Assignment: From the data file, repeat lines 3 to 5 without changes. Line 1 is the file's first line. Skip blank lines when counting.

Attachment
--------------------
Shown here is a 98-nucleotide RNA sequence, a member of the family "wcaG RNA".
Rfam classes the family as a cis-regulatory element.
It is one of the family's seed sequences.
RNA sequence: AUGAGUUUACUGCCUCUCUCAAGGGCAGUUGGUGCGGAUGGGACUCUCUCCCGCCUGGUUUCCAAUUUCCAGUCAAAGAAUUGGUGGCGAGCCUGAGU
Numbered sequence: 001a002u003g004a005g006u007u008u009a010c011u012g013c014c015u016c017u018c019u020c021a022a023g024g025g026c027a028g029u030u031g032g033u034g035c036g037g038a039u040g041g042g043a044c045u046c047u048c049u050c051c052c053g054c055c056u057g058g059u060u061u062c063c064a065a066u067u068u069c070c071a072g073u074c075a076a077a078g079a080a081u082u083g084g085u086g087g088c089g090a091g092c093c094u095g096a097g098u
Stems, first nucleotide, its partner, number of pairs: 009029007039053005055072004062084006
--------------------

It is one of the family's seed sequences.
RNA sequence: AUGAGUUUACUGCCUCUCUCAAGGGCAGUUGGUGCGGAUGGGACUCUCUCCCGCCUGGUUUCCAAUUUCCAGUCAAAGAAUUGGUGGCGAGCCUGAGU
Numbered sequence: 001a002u003g004a005g006u007u008u009a010c011u012g013c014c015u016c017u018c019u020c021a022a023g024g025g026c027a028g029u030u031g032g033u034g035c036g037g038a039u040g041g042g043a044c045u046c047u048c049u050c051c052c053g054c055c056u057g058g059u060u061u062c063c064a065a066u067u068u069c070c071a072g073u074c075a076a077a078g079a080a081u082u083g084g085u086g087g088c089g090a091g092c093c094u095g096a097g098u